Best music setting to read this book in this summer: A perfect place to read this book would be the Velvet Lounge (67 E. Cermak, in Chicago's near south side). The Velvet Lounge is not only owned by AACM alumnus Fred Anderson, but the club also features an AACM showcase the first two Sunday nights of each month!


Lisa White's picks

Rock On.jpgTitle and author: Rock On: An Office Power Ballad by Dan Kennedy

About the Book: Rock On is the honest experience of Dan Kennedy while he worked for a major label in the late '90s, just as the music industry was officially and totally starting to fall apart. Kennedy literally falls into a job that many dream of, and goes along for the ride in the weird world known as the music industry. He's honest about the events he witnessed, and doesn't sugarcoat the eccentric world he was dropped in.

Why I like it: When I was little I dreamed of working at a major label, pouring over issues of SPIN and Rolling Stone, wishing to someday work with the bands that would grace those covers. After going to college and experiencing certain aspects of the music industry, I fully appreciated and related to Kennedy. If you ever want a window into the world of working in entertainment, check out Rock On.

Best music setting to read this book in this summer: Read this book while waiting at any local show at one of the smaller venues in Chicago. There is a part where Kennedy speaks of the label flying out a new artist, and how the music is powerful, but no one wants to fully support or enjoy the band because no one wants to be to blame if the band and their release fails. Know that by going to local shows and supporting local bands, you are supporting their art, regardless if a label believes in their selling power or not.


Title and author: So You Wanna Be A Rock & Roll Star by Jacob Slichter

About the Book: Jacob Slichter is Harvard graduate and an NPR contributor. But his most profiled career achievement was being the drummer for the 90s multiplatinum-selling band Semisonic. Slichter's memories of starting as a humble band to the overwhelming feeling of playing arenas after the success of their hit song "Closing Time" truly leave you feeling like you've been in a band that was catapulted into the spotlight.

Why I like it: After being in many failed bands, I've always wondered in the back of my mind what it would be like to "make it," or at least some variation of success. Slichter's "I can't believe my luck" attitude and total fascination with suddenly being a recognized musician is an interesting look into the life of being a rock musician.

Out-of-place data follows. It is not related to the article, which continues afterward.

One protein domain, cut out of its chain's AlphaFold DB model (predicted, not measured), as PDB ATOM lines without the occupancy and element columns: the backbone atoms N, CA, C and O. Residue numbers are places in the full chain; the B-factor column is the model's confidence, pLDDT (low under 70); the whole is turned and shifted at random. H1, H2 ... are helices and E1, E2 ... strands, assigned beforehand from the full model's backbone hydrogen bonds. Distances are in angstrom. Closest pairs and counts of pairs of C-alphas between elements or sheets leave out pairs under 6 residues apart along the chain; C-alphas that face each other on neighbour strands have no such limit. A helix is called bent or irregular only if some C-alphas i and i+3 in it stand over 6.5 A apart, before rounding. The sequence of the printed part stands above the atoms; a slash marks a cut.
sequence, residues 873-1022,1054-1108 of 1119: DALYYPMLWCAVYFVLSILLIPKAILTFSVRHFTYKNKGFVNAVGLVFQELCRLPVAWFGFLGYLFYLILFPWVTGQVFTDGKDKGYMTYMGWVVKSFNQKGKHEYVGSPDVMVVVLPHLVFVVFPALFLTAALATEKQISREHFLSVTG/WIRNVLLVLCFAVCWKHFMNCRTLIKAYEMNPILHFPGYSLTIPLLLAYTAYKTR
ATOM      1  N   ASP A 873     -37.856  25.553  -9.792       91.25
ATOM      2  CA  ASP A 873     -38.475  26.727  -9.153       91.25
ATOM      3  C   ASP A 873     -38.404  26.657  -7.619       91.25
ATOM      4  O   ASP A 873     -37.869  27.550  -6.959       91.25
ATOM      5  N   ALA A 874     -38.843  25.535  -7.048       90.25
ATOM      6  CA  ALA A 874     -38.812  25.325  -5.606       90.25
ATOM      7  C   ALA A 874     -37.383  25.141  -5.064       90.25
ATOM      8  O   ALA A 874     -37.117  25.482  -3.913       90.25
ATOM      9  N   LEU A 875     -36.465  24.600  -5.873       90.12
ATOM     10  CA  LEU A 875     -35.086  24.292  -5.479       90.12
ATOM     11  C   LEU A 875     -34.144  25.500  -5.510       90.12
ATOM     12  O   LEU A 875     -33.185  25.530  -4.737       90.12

Best music setting to read this book in this: At Lollapalooza right after the gates open during one of the first acts on the smaller stages, or while a band with a current huge single is playing. Chances are some of these artists are at the peak of their career, and playing a large-scale event or festival will be one of the shining moments in their musical career.


Killing.jpgTitle and author: Killing Yourself to Live: 85% of a True Story by Chuck Klosterman

About the Book: Chuck Klosterman is one of the prominent snarky writers whose social commentaries on pop culture are deadpan in delivery, and honest and witty in tone. In Killing Yourself to Live, Klosterman constructs a journey based around immortalization of dead rock stars, and how they mimic the immortalization humans have for key figures in their relationships. If you idolized Kurt Cobain when he died, you probably used Cobain as a barometer for other idols. And the first serious girlfriend or boyfriend you had is probably a benchmark for other relationships, yet just like new idols never beat the old ones, new relationships never override the memories and people of the past.

Why I like it: For many music nerds like myself, I correlate music with events and people in my life. So the idea of using the death of rock stars to better understand the deaths of relationships not only intrigued me, but also made me want to justify my past relationships along with Klosterman. Sure, it's a murky and depressing subject, yet Klosterman keeps it light and funny.

Best music setting to read this book in this summer: At the Chuck Klosterman, Nathan Rabin, and Greg Kot reading at the Barnes & Noble DePaul Center on State St. All three authors will be their July 21st, and you can bet I'll be there like a fan girl with my beaten up copy of Sex, Drugs, and Coco Puffs.

 

Andy Keil / July 27, 2009 7:47 PM

Thanks for this. I grabbed a few of the books through your links so hopefully the site can earn a few bucks.

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Classical Mon Nov 10 2014

Pulling Strings: For classical music in Chicago, you got a guy - November 2014

By Elliot Mandel

In honor of #Movember, here is British composer Edward Elgar.

Read this feature »

Blogroll

  Chicago Music Media

Alarm Magazine
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  Venues:

Abbey Pub
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  Labels, Promoters
  & Shops:

Alligator Records
Atavistic
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Dave's Records
Delmark Records
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Dusty Groove
Flameshovel Records
Groove Distribution
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Events

Fri Nov 21 2014
Lagwagon @ Bottom Lounge

Fri Nov 21 2014
Dale Earnhardt Jr Jr @ Metro

Fri Nov 21 2014
Suzanne Vega @ SPACE sold out

Fri Nov 21 2014
The Social @ Old Town School

Fri Nov 21 2014
Screeching Weasel @ Concord

Sat Nov 22 2014
Forgotten Species @ Schubas

Sat Nov 22 2014
Robyn Hitchcock @ Old Town School

Sat Nov 22 2014
Run the Jewels @ Metro

Sun Nov 23 2014
The Twilight Sad @ Empty Bottle

Sun Nov 23 2014
Sloan @ Bottom Lounge

Tue Nov 25 2014
Death From Above 1979 @ Riviera Theatre

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Transmission is the music section of Gapers Block. It aims to highlight Chicago music in its many varied forms, as well as cover touring acts performing in the city. More...
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Editor: Anne Holub, anne@gapersblock.com